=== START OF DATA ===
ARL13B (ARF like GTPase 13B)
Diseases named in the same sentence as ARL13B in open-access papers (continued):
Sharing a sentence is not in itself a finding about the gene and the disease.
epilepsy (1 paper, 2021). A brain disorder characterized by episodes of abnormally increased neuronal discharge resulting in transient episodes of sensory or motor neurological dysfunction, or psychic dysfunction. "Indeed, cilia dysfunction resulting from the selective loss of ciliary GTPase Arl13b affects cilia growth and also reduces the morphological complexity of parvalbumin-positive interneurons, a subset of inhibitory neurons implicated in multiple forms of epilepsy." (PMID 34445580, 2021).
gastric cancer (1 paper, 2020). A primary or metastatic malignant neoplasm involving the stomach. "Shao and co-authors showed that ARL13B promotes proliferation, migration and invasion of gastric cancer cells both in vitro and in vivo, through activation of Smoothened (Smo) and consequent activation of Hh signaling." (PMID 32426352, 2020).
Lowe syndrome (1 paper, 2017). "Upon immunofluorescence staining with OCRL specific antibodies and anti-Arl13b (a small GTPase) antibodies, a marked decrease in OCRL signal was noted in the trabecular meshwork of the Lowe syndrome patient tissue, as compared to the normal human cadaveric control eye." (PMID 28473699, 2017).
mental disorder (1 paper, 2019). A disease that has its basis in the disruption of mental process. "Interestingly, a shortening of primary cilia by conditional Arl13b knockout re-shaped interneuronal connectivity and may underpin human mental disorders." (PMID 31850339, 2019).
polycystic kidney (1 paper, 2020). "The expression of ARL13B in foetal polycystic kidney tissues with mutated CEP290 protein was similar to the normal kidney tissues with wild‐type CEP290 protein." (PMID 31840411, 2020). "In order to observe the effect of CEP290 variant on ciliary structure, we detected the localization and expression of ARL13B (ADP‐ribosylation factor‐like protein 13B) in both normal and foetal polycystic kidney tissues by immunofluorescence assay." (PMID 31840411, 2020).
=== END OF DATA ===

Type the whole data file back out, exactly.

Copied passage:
ARL13B (ARF like GTPase 13B)
Diseases named in the same sentence as ARL13B in open-access papers (continued):
Sharing a sentence is not in itself a finding about the gene and the disease.
epilepsy (1 paper, 2021). A brain disorder characterized by episodes of abnormally increased neuronal discharge resulting in transient episodes of sensory or motor neurological dysfunction, or psychic dysfunction. "Indeed, cilia dysfunction resulting from the selective loss of ciliary GTPase Arl13b affects cilia growth and also reduces the morphological complexity of parvalbumin-positive interneurons, a subset of inhibitory neurons implicated in multiple forms of epilepsy." (PMID 34445580, 2021).
gastric cancer (1 paper, 2020). A primary or metastatic malignant neoplasm involving the stomach. "Shao and co-authors showed that ARL13B promotes proliferation, migration and invasion of gastric cancer cells both in vitro and in vivo, through activation of Smoothened (Smo) and consequent activation of Hh signaling." (PMID 32426352, 2020).
Lowe syndrome (1 paper, 2017). "Upon immunofluorescence staining with OCRL specific antibodies and anti-Arl13b (a small GTPase) antibodies, a marked decrease in OCRL signal was noted in the trabecular meshwork of the Lowe syndrome patient tissue, as compared to the normal human cadaveric control eye." (PMID 28473699, 2017).
mental disorder (1 paper, 2019). A disease that has its basis in the disruption of mental process. "Interestingly, a shortening of primary cilia by conditional Arl13b knockout re-shaped interneuronal connectivity and may underpin human mental disorders." (PMID 31850339, 2019).
polycystic kidney (1 paper, 2020). "The expression of ARL13B in foetal polycystic kidney tissues with mutated CEP290 protein was similar to the normal kidney tissues with wild‐type CEP290 protein." (PMID 31840411, 2020). "In order to observe the effect of CEP290 variant on ciliary structure, we detected the localization and expression of ARL13B (ADP‐ribosylation factor‐like protein 13B) in both normal and foetal polycystic kidney tissues by immunofluorescence assay." (PMID 31840411, 2020).